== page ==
Potential of CD34 in the Regulation of Symmetrical and Asymmetrical Divisions by Hematopoietic Progenitor Cells



The control of symmetric and asymmetric division in the hematopoietic stem/progenitor cell population is critically important for the regulation of blood cell production. Asymmetric divisions depend on cell polarization, which may be conferred by location and/or interaction with neighboring cells. In this study, we sought evidence for polarization in CD34+ cells, which interact by binding to one another. In these cells, surface molecules became redistributed by mechanisms that included transport by lipid rafts, and the interacting cells were able to communicate via gap junctions. These changes were accompanied by modulation of cell cycle regulating proteins (p16Ink4a, p27kip1, cyclins D, and the retinoblastoma pathway proteins) and a reduction in progenitor cell proliferation in vitro. These results are consistent with an increase in asymmetric cell division kinetics. Accordingly, we found that interaction between CD34+ cells influenced the plane of cell division in a way that suggests unequal sharing of Notch-1 between daughter cell progeny. We conclude that interaction between CD34+ cells may coordinate cell function and participate in the control of hematopoietic stem/progenitor cell division kinetics.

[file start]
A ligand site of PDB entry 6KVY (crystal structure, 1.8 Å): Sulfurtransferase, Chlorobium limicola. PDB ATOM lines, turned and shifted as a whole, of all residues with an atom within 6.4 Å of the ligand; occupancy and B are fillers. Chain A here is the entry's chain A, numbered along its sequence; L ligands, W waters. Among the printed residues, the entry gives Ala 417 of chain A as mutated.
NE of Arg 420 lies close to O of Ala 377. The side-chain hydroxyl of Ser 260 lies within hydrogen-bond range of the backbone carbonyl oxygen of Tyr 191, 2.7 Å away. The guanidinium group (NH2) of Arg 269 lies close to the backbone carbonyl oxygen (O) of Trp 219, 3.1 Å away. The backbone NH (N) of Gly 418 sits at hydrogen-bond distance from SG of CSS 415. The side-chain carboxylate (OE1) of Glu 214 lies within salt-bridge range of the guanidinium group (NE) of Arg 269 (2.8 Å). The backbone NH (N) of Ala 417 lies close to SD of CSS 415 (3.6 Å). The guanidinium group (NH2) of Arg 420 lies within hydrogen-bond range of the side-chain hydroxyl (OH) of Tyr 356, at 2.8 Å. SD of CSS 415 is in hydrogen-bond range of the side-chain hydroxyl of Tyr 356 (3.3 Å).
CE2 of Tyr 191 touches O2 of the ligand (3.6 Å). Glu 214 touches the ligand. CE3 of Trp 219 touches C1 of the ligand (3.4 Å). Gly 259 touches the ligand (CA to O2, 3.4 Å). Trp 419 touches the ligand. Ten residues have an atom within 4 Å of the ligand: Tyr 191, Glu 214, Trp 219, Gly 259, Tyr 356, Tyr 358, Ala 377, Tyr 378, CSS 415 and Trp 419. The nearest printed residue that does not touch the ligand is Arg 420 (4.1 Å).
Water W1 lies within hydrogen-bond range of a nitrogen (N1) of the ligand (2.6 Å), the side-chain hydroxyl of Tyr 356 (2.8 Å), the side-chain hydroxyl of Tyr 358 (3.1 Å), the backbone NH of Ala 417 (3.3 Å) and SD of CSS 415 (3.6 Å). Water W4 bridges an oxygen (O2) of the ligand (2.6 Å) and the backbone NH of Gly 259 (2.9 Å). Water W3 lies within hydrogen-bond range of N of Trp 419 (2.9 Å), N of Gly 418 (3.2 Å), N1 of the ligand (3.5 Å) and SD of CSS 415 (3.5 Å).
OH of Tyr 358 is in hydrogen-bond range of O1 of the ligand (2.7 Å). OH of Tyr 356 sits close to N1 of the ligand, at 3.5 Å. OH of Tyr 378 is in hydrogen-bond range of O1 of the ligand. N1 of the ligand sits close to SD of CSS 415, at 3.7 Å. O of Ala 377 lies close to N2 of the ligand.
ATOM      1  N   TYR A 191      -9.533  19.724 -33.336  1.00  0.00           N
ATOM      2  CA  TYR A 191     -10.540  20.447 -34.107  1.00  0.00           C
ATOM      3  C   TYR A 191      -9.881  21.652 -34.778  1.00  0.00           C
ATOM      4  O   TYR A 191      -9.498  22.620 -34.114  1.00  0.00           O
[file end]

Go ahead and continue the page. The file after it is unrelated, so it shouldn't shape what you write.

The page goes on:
Disclosure of potential conflicts of interest is found at the end of this article.


Throughout life, human hematopoietic cell production is sustained by the proliferative activity of the stem cell pool. During development, stem cells originate in the aorta-gonad-mesonephros region and then migrate and multiply in order to populate the fetal liver and, ultimately, the adult bone marrow. In the normal steady-state, stem cell numbers are maintained at a constant level but may be required to increase, for example, after treatment with myelotoxic chemotherapy. It is thought that stem cell numbers are regulated by the balance between symmetric and asymmetric cell divisions [1]. Asymmetric divisions are associated with homeostasis, whereas symmetrical divisions are required for stem cell recovery from depletion. This is because asymmetrical divisions do not allow for changes in stem cell numbers, each division producing one new stem cell and one cell destined for differentiation. In contrast, symmetrical divisions permit expansion in stem cell number by altering the proportions of stem cells that produce two new stem cells versus those that produce two differentiating cells. These considerations imply either that the probabilities of symmetric divisions producing stem cells and differentiated cells are flexible or that asymmetric and symmetric divisions coexist in variable proportions in hematopoiesis.